Wednesday, April 16, 2014
By PHILIP ISAACSON
One of the few perks that go with writing this column is an occasional pre-publication catalog. An early arrival can set the tone for an ensuing show. It can suggest things to look for and spare the reading of wall texts. (Extensive wall texts account for more reduction of my gallery energy than the art itself.)
"Roche Gaudin Farm – Haystack,” 1974, by Madeleine de Sinety
Courtesy Portland Museum of Art
“Humble Lineage,” mixed media by John Sideli
MADELEINE DE SINETY: "PHOTOGRAPHS"
WHERE: Portland Museum of Art, 7 Congress St., 775-6148
HOURS: 10 a.m. to 5 p.m. Tuesday to Saturday; until 9 p.m. Friday
CLOSES: Dec. 18
JAMES STRICKLAND: "WAYPOINTS"
WHERE: Atrium Art Gallery, University of Southern Maine, Lewiston-Auburn College, 51 Westminster St., Lewiston, 753-6500
HOURS: 8 a.m. to 8 p.m. Monday to Thursday; 8 a.m. to 4:30 p.m. Friday; 9 a.m. to 3 p.m. Saturday
CLOSES: Nov. 3
JOHN SIDELLI: "THE SUM OF THE PARTS"
WHERE: Gleason Fine Art, 31 Townsend Ave., Boothbay Harbor. 633-6849
HOURS: 10 a.m. to 5 p.m. Tuesday to Saturday
CLOSES: Oct. 29
This is a lead-in for the Madeleine de Sinety exhibition at the Portland Museum of Art. I had heard de Sinety's name over the years and knew that she was a photographer, but couldn't connect her with any particular image.
Then, one day, the show's catalog appeared, and all that changed.
It wasn't quite a revelation, but the intensity of much of the work in it lifted de Sinety into the realm of serious attention. Its photographs of a village in Brittany struck me as an evocation of a form of communal life that is in such delicate balance as to make the images wistful.
As to the show itself, there are portraits of people in it that will make your heart ache. It is the placing of those people into the long afternoon shadows of a society about to become more legend than fact that is the artist's achievement.
She recorded the visual smell of a history on the edge of change. And she did it without coyness, without the antiseptic eye of an anthropologist and without undue sentimentality.
Photographing an isolated farm village in Brittany, France, over a period of 21 years is going to generate deep affection, but preventing that from becoming sticky -- especially when the subject appears so willing -- takes a surgical eye. There are enough images in this large show to demonstrate that eye. There is sympathy, but it does not intrude on de Sinety's sense of the iconic. She knows what held that village together.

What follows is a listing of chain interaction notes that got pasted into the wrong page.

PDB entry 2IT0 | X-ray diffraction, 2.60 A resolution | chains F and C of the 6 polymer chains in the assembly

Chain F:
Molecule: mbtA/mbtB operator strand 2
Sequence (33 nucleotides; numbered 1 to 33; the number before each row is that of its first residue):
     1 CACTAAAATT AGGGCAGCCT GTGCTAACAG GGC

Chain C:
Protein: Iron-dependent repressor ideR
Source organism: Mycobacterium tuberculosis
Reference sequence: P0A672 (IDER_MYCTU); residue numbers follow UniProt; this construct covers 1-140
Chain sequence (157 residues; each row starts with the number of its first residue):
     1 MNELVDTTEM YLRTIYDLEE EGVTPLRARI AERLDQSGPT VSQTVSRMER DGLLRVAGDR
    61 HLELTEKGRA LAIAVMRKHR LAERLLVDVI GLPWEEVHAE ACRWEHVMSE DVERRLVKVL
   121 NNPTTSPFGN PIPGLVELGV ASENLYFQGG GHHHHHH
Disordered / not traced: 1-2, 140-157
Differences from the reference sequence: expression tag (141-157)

The Portland show is divided into four sections: Poilley, the small town in Brittany, in the years 1972 through 1993; Poilley in the year 2001; Uganda, 1998-2000; and Maine, 1985-1995.
De Sinety lived in Poilley for eight years, became an unremarked fixture and photographed with evident affection and gratitude. The community opened itself to her (she is a native of France), and the resulting images are documents obtained through the eye of an artist.
The intention was, for the most part, to make a record, but this does not eliminate considerations of harmony, tension and other ingredients of the fine arts.
Comparing the images achieved between 1972 and 1993 with those made during the return in 2001, the former seem more conceptual, more determined to capture the iconic moment, more formal. There is lunch under the apple trees, Christine and Collette's First Communion, the slaughtering of a pig, haying, a family supper and a wake. The execution in each case is arresting, although a bit anticipated.
The 2001 images from Poilley are looser and more animated, based more on availability than the cycle of the day or of the year. "Sunday Morning Poilley" -- two older men (twins?) going to church, Catherine and Christelle on the shore at low tide and a gaggle of geese waiting to intimidate the postman. It is less a freezing of moments than of just happening to be passing by.
To the extent that the Portland show is a full survey of the artist's work, Poilley is de Sinety's prime achievement to date, a magnificent entity in itself.
I should add that I have been talking about classic black-and-white photographs. They, of course, add an archival flavor to the event.
There are a few images in color, but their tonality seems fugitive and deprived of the saturations to which we are accustomed. I find them evocative of old technology and thus charming, but Poilley in this event comes largely in black and white, and will capture your heart.
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